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Microsoft KB Archive/102035

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Knowledge Base


Accessing a Server in Another Trusted Domain

Article ID: 102035

Article Last Modified on 12/4/2003



APPLIES TO

  • Microsoft Windows NT Advanced Server 3.1
  • Microsoft Windows NT Workstation 3.1
  • Microsoft Windows NT Advanced Server 3.1
  • Microsoft Windows NT Workstation 3.5
  • Microsoft Windows NT Workstation 3.51
  • Microsoft Windows NT Workstation 4.0 Developer Edition
  • Microsoft Windows NT Server 3.5
  • Microsoft Windows NT Server 3.51
  • Microsoft Windows NT Server 4.0 Standard Edition



This article was previously published under Q102035

SUMMARY

To access a server in a domain for which you do not have any trust relationship, you must have an account in that remote domain. The account you have can be either a normal (global) user account or a local user account. The type of account you should choose is discussed below.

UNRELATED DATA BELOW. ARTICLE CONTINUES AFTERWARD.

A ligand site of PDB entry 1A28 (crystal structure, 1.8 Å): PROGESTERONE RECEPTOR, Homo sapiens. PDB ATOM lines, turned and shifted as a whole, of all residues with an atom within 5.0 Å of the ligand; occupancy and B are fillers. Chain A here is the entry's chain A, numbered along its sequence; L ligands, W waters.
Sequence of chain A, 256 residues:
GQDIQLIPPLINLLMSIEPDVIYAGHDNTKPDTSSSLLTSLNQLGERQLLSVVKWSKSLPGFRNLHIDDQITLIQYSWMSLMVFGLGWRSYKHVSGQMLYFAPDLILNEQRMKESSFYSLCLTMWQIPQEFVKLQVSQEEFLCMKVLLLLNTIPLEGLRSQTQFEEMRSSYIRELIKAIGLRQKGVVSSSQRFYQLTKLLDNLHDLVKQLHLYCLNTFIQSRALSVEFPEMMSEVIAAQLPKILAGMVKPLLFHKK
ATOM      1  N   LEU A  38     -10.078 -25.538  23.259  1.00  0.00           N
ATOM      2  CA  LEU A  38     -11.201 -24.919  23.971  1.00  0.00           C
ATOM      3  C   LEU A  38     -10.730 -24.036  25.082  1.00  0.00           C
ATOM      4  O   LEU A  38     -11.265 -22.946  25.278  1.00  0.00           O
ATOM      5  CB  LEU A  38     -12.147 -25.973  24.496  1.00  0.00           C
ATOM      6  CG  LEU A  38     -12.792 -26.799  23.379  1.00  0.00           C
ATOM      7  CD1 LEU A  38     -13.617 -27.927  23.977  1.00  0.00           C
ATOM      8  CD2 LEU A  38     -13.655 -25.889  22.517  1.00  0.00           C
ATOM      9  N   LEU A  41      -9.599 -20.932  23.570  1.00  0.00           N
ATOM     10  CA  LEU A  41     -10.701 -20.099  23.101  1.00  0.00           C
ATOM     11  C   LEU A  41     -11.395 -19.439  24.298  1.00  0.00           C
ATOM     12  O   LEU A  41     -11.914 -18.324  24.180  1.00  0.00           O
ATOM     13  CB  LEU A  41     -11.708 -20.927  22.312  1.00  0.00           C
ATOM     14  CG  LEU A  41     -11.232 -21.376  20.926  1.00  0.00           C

MORE INFORMATION

When you access the remote server, your user name and password on your local domain must match that of the account in the remote domain. If it doesn't, depending on what application you are using, you may be prompted for a different password and/or user name. If an application doesn't prompt for your user name or password, connect to the server from the command line using:

   NET USE \\<server>\ipc$ /user:<domain>\<username> <password>
                



The account in the remote domain can be either a normal (global) user account or a local user account. If the two domains will eventually have a trust relationship, then the best choice is to temporarily create a local account for the user in the remote domain. This is done to limit the use of the account outside the domain in which it is defined.

Local accounts are only recognized within the domain in which they are defined. It is undesirable to have multiple accounts for one person, so using a local account is one way to limit how widespread the account is referenced. This prevents domains that trust the remote domain from recognizing the account and using it in access control lists [ACLs]).

Local accounts cannot be logged on to interactively; they are recognized only over the network, and therefore if the user needs interactive access, this type of account should not be used. Use a normal (global) user account to create a single account for use in each cluster of trusting domains if the domains will never have a trust relationship (that is, if several domains trust each other, the account can be defined once in one of them and be recognized in each).


Additional query words: prodnt

Keywords: kbnetwork KB102035